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I Can’t Afford My PCP Payments – Can I Cancel My Contract?

PCP Agreement

Few of us buy a new car any more. Instead we sign up to a PCP (Personal Contract Purchase) which entails us putting down a deposit then paying a monthly fee, typically for three years. At the end of the term we can pay a lump sum to keep the car (the balloon payment or Guaranteed Minimum Future Value), sign up for a new deal or just walk away.

But what if you want to hand the car back before the end of the contract? It’s not an unusual scenario and one that’s not as straightforward as you might think. When you sign up to a PCP you’re accepting a set of terms and conditions, which is why the first thing you must do before making a decision on whether or not to bail out early is to read up on what your liabilities are. Predictably, terms and conditions vary from one lender to another.

Your PCP deal will be based around the size of your deposit, the rate at which the car will depreciate, your monthly payments and therefore the equity that’s left in it when you hand back the vehicle. A car’s depreciation curve isn’t linear – it sheds value more slowly over time – but your payments are the same each month. As a result, if you hand your car back early, it’s lost a significant chunk of its value early on and you haven’t paid for that depreciation yet.

The first thing you need to do is ensure you really do have a Personal Contract Purchase deal in place, rather than PCH (Personal Contract Hire). They work in a similar way but walking away from PCH is much harder as the flexibility of a PCP isn’t designed in. If you have signed up to a PCP you’re able to cut things short, but as you’d expect, you’ll have to jump through one or two hoops.

When you cancel a PCP early you’re entering into a Voluntary Termination agreement, but to do so you must have repaid at least half of the money you’d have paid if the PCP ran for its full term; this figure includes any fees. If your payments come to less than this you’ll have to cough up enough to get to the 50% point – in which case you might be better off just hanging onto the car until you’ve repaid this much.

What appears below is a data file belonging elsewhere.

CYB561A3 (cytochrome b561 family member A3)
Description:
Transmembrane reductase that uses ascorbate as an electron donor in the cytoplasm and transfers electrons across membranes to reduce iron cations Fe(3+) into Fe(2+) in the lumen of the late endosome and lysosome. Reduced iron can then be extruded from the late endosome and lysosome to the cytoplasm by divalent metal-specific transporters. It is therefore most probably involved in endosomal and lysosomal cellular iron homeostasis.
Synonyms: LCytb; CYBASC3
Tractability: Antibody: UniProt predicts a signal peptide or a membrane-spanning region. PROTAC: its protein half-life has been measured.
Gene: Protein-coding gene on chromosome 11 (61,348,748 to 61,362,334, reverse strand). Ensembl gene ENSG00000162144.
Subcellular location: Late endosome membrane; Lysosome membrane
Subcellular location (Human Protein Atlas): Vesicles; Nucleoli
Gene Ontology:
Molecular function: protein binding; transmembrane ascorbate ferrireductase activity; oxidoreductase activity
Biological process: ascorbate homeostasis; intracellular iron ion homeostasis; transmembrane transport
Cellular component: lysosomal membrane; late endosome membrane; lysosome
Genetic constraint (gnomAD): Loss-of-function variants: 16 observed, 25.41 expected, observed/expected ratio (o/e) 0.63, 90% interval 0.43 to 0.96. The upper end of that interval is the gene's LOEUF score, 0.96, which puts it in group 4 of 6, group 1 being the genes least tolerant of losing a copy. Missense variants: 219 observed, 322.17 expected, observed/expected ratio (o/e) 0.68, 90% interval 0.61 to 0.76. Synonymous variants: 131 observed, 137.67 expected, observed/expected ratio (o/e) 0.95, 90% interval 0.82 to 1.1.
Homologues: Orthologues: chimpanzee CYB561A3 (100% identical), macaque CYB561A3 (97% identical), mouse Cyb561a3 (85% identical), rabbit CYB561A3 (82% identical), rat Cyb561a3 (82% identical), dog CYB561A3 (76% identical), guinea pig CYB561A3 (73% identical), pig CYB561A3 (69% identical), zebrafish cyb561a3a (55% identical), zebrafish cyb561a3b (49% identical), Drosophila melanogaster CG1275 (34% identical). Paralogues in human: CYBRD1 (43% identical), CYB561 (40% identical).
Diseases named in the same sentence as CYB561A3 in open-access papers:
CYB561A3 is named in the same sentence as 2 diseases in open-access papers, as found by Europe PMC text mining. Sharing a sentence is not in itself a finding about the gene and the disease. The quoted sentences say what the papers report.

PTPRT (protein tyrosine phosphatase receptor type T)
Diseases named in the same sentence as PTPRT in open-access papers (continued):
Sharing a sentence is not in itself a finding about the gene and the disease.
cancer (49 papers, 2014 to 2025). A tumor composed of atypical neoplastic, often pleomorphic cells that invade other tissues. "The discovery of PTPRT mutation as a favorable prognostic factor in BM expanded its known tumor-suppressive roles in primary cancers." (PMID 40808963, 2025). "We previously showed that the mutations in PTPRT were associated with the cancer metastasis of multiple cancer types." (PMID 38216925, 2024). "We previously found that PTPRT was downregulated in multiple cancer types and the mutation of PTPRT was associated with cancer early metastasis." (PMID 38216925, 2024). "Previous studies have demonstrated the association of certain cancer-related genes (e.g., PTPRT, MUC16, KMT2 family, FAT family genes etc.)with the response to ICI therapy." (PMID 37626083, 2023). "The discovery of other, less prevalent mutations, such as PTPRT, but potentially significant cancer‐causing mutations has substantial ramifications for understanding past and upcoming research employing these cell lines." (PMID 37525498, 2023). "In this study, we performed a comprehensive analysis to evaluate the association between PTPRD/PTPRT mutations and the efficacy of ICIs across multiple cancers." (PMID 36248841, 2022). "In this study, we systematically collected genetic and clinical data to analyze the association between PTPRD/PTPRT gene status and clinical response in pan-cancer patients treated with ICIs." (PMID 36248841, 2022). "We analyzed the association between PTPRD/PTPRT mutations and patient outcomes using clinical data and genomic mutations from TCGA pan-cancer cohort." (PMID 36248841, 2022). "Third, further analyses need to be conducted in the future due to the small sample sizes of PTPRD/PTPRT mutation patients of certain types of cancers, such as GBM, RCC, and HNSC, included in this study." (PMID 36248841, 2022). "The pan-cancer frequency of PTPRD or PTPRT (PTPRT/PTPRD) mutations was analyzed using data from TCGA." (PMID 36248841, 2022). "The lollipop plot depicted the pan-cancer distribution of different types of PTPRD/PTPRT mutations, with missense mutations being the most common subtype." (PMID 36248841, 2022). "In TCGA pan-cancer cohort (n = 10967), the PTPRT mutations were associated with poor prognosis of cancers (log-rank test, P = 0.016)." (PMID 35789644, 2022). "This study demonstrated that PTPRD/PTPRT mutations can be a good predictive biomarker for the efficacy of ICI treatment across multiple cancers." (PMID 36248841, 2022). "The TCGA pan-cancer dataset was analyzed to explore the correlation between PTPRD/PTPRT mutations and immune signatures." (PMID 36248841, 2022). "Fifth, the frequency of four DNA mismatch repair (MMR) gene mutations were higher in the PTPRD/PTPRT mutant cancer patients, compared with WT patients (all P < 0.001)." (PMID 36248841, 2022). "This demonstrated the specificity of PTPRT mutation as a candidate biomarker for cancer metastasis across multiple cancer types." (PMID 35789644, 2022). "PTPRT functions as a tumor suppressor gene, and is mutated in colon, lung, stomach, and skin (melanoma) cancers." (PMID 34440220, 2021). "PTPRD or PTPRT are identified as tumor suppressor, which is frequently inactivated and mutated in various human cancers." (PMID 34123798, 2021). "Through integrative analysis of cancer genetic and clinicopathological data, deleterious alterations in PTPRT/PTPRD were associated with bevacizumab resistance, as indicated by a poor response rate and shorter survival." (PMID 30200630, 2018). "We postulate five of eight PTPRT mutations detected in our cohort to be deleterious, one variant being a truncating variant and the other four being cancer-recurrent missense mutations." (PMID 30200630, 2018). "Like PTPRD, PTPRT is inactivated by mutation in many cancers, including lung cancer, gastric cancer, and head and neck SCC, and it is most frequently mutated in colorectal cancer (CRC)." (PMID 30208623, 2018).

So if the total amount payable on your PCP over its full term is £30,000 and so far you’ve paid only £10,000, you’ll have to put another £5000 into the kitty before you can hand back the car and walk away. If you’ve paid back more than half of the total amount payable and you want to hand back the car early, you won’t get any money back. Bearing this in mind, if the car is worth more than what you still owe on it, you might be better off buying the car then selling it on – if you can afford to do so.

On this note, if your personal circumstances have changed and you’re in a better position financially than you were, you can pay off the finance, charges and final payment to purchase the car outright. There may be penalties to be paid for bringing everything forward, but if you’re keen to acquire the car you can do so; what you’ll need to pay will be detailed in your contract. What you can’t do is sell the car before it’s yours – but people do try to do it which is why we include such information in our vehicle history checks.

If your finances have gone the other way, and you’re no longer as flush as you were, a Voluntary Termination might be a good idea. If you’ve got past that half-way mark you can hand the car back and walk away; you’re better off doing this than getting into arrears with your payments, or your credit rating will be adversely affected.

Entering into a Voluntary Termination agreement won’t affect your credit score but it will be noted on your credit file. It won’t affect your ability to borrow in the future, but if you enter into a string of these agreements over time, some lenders might get nervous about lending you money in the future, as cutting short a PCP can lead to the lender losing out.

Many people who hand their car back early are doing so because they simply don’t use it enough to warrant the monthly expenditure. But for some people a change in financial circumstances is behind the decision. If this applies to you, what you don’t want to encounter is a hefty bill for handing back a car that’s not in good condition.

If you’ve exceeded the allowed mileage you’re liable to pay the cost per mile figure that was agreed when you signed up to your PCP. You might be chased for this but it depends on what’s owed and some finance companies are hotter on this than others. If you’ve covered far fewer miles than allowed, you won’t get any money back.

Where some people come unstuck is by handing back a car that’s not been looked after. Any damage to the trim, bodywork or paintwork will probably be charged for, but the rates are usually very fair – to the point that it’ll often cost you more to put things right if you get the work done yourself. Some finance companies are stricter than others, but if you do a google search you can soon establish what the typical guidelines are.

Richard Dredge

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